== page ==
|And the Whedonverse responds with a collective: "Ew."|
Buffy, DON'T be That Girl. You know, the one who ditches her best friends to hang out with some dude.
Because it makes you intolerable. Buffy spends most of the episode blowing off Teen Witch and the Slayerettes (as Spike refers to Willow, Xander, and Anya). She's too busy eyeballing Riley eating a Twinkie (paging Dr. Freud, incident #2) to listen to Willow,
|Mooney-eyed staring does not become you.|
and she brings the Initiative-ettes to a Scoobies-Only event at The Bronze. Even her apology makes my skin crawl, saying she's sorry for the "late-itude," and cops to busting up the reunion as "my total bad." Barf.
|Not a fan of the pouting, either.|
Because you might not notice that his friends kind of suck. Forest, Riley's second, is plenty annoying in this episode, giving Buffy the stink-eye at every opportunity, and whining about how close she has gotten to his commander.
|What are you, five years old?|
I would like to take this moment to invoke the Graham Exception, however. Graham is kind of awesome. He's cuter than Riley, nicer than Forest, and acts like a human being for forty-three straight minutes.
|Exhibit A: He thinks Buffy's questions before she joins the Initiative on a hunt are sort of funny. Forest looks constipated.|
|Exhibit B: Graham looks normal and cool in his civvies. Forest is wearing peg-legged pants and what appear to be butt-shaping shoes, and Riley is sporting his signature glaring-white sneakers.|
|Exhibit C: The jawline.|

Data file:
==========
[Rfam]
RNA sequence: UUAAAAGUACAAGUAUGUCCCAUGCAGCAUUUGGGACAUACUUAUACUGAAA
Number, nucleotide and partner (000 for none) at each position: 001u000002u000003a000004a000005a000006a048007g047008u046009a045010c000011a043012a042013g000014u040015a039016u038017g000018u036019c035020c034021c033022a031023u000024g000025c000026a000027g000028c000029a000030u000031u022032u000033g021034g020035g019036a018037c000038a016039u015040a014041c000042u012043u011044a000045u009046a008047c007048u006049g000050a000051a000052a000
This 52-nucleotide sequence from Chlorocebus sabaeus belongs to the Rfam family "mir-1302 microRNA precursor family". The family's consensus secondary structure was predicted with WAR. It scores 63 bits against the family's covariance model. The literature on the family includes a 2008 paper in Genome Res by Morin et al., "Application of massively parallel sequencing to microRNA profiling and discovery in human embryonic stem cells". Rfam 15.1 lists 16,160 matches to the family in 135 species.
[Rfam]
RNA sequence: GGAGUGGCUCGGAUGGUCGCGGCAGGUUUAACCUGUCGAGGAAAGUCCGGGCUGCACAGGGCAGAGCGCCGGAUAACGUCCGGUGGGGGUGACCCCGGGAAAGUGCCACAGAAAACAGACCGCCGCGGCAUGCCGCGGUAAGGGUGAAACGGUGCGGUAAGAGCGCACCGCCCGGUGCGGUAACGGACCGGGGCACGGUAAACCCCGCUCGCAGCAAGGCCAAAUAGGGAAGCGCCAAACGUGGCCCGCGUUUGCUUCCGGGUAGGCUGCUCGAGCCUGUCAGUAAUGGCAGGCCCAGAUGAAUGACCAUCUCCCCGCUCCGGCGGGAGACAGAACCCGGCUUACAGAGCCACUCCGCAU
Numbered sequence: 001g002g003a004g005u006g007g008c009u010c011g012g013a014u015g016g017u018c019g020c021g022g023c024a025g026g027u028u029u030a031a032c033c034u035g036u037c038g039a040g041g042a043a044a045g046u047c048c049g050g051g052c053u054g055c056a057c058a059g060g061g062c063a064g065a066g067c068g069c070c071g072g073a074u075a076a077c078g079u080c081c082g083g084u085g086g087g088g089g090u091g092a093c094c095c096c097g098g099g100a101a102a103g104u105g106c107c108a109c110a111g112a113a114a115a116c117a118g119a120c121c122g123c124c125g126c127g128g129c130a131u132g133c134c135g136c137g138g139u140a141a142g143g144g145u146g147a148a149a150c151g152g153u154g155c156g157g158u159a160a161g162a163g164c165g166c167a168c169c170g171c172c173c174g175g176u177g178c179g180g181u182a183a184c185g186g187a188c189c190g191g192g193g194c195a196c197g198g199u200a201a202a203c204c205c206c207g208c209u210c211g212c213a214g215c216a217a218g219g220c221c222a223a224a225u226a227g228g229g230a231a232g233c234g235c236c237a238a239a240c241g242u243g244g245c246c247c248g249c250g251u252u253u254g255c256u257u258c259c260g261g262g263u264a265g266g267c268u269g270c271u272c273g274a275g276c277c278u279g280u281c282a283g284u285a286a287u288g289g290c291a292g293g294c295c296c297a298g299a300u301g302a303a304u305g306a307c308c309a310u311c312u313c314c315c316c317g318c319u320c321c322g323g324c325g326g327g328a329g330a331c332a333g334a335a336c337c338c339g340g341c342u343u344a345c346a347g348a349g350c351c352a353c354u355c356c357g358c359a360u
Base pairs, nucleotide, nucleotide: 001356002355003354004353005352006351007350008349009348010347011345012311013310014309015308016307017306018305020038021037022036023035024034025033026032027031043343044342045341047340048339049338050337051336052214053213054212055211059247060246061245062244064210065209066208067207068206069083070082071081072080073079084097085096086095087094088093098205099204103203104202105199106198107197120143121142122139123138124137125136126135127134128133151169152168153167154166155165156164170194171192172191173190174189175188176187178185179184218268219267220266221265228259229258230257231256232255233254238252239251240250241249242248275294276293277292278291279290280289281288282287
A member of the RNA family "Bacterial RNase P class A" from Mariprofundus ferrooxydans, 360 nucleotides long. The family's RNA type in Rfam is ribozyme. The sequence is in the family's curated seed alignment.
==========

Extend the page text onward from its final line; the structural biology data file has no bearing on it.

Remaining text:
Buffy should be dating Graham. So should Anya, as Xander's constant paternalistic censoring of her began to wear on me this episode. So should I. Team Graham.
Because you probably don't know him that well. But we do. After their "we're done fighting so let's bang" cross-cutting scene, there's some pretty revealing pillow talk.
|If you can swallow down the bile long enough to pay attention.|
Let me quote my intrepid co-watcher Jenn in full: "The post-coitus scene between Riley and Buffy re: questioning authority --> this highlights a MAJOR philosophical difference between the two characters that will be problematic not only in the next episode(s) but throughout their entire relationship as well. It really raises questions about Riley's stance on moral responsibility. If he isn't interested in finding out what's behind the Initiative's research on "sub-terrestrials," then how far is he willing to go to fight something that's different? Anya's anxiety about being an ex-demon is quite warranted if everyone's like Riley and willing to blindly follow orders. I know he changes, but still that willingness to not-question is problematic...."
Well said, sister.
Because his parents might be weird and overbearing. Again, I give you this.
Note that her expression watching Buffy and Riley bone via the surveillance she set up in his dorm room is identical to the one she wears while watching Buffy fight the two demons she sent her in against unarmed in an ill-conceived attempt to have her killed (paging Dr. Freud, incident #3).
|Exactly the same, amiright?|
Of course, it doesn't work, and Buffy, realizing the mission was a trap, is back in bad-ass mode, which is just how we like her. Riley saw too, and flies the military-industrial nest, leaving Maggie to scream after him in despair (paging Dr. Freud, incident #4).
|This scene was fairly rad.|
RIP: Dr. Maggie Walsh . . . for now.
|You really were pretty much a mega-bitch.|
We're left with Buffy returning to the Scoobies, hat in hand, and Riley with his loyalties all in a wad. Jenn and I are steamrolling towards the end of the season, and it's still rocking the mic right.